- Audio CD: 1 pages
- Publisher: Simon & Schuster Audio and Blackstone Audio; Unabridged edition (5 March 2019)
- Language: English
- ISBN-10: 1508281556
- ISBN-13: 978-1508281559
- Product Dimensions: 15.2 x 5.1 x 14 cm
- Boxed-product Weight: 295 g
- Average Customer Review: 4 customer reviews
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Ancestral Night Audio CD – Audiobook, CD, Unabridged
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Audio CD, Audiobook, CD, Unabridged
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About the Author
Elizabeth Bear, also known as Sarah Bear Elizabeth Wishnevsky, is an American author known for her speculative fiction. Among her many awards, she is one of only five writers who have gone on to win multiple Hugo Awards for fiction after winning the John W. Campbell Award for Best New Writer. She also won a Sturgeon Award and the Locus Award for Best First Novel. She is the author of the acclaimed Eternal Sky series.
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This is thoughtful, exciting, wonder-inspiring scifi at it's very best. I felt echoes of 'Rendezvous With Rama' at times while reading this. If you're a fan of well-executed space opera leavened with very thoughtful examinations of society and psychology you'll love this.
I wasn't prepared for the emotional wallop I felt at the end. Crying in the Cafe at 7 in the morning while I finished it isn't usually my style - but this is very satisfying.
It stands alone superbly but I would race to read another adventure starring Haimey, Singer and Connla.
Most helpful customer reviews on Amazon.com
Dreadful and it is an insult to Iain Banks to compare this in any way to the Culture series except for his ship names, something this book appropriates. If you like Banks or Reynolds or even The Expanse, give this a hard pass. It in no way measures up, not even close.
We are also treated to long sections disguised as the crew debating various philosophical bents. Again, it’s only vaguely interesting and detracts from the story.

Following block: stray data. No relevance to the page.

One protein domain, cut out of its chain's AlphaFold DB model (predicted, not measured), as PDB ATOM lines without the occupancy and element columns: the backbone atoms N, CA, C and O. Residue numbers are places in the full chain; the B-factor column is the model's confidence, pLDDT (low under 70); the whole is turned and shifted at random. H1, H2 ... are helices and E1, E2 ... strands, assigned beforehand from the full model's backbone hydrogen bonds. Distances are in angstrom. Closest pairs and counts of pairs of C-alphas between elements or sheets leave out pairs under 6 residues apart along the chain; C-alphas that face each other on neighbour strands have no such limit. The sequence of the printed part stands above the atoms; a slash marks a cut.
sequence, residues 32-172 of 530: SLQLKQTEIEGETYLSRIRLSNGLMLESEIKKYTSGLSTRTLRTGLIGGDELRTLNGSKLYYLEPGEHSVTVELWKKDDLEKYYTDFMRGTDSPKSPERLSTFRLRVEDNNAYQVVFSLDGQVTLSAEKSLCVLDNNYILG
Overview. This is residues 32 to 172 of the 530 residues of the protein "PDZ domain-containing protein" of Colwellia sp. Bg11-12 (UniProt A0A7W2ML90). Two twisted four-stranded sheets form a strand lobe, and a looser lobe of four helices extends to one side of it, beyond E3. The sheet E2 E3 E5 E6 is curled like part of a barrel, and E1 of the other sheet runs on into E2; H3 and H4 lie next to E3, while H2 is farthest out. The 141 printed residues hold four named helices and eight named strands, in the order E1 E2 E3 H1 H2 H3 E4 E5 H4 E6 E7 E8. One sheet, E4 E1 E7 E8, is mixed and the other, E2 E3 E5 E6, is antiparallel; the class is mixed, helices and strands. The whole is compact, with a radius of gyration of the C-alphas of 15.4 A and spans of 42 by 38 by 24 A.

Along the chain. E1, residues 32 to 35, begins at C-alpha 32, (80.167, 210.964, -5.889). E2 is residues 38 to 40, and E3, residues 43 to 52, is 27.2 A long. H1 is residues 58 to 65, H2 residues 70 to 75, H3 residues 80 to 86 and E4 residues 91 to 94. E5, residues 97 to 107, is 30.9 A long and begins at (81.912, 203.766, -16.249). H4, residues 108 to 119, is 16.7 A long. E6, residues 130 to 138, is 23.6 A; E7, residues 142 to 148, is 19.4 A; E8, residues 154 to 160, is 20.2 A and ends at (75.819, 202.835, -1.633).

The story ? A worthy one, completely lost in the hundreds of pages of either the main characters ‘thoughts’, or the crews ‘fascinating’ debates.
It’s a shame. If Bear wanted to write essays, perhaps she shouldn’t advertise them as sci-fi novels.
Station masters colluding with pirates, war crimes kept secret, and the emergent backstories of the characters all build up a well-textured story, and the basis for further explorations in the White Space Universe.
The author does tend to get distracted by the world she's created, sharing details on the politics, technology, and culture of her universe in a way that slows things down at the start, but it's Big Idea SF and anyway things pick up pretty quickly, and as I've intimated, she's building the foundation for a universe that will support more than one story. She's managed the most important step here, introducing us to a trio of engaging characters: Haimey the main character and salvage engineer, who shares some character DNA with the Expanse's Naomi Ngata, Connla, a pilot, gender-indifferent skirt chaser, and strategy game aficionado, and Singer, a shipbrain with a passion for political theory.
If you're a fan of James S. A. Corey, Alistair Reynolds, Ian Banks, Jack McDevitt, or really, anyone who does really good space opera, you should enjoy this and look forward to more White Space books to come.
I don't understand what she was thinking when she wrote this. I know she can write. Her 1st person perspective prose is horrible. The narrator's stream of conscious description is so annoying and tedious that it completely overshadows what could be very interesting world building, even if it's pretty derivative of Iain M. Banks. (And I would be fine with her writing a self-admitted homage to Banks).
I really don't understand what she was thinking when she wrote this book. I don't think I'll ever finish it or pay full price for an Elizabeth Bear novel again.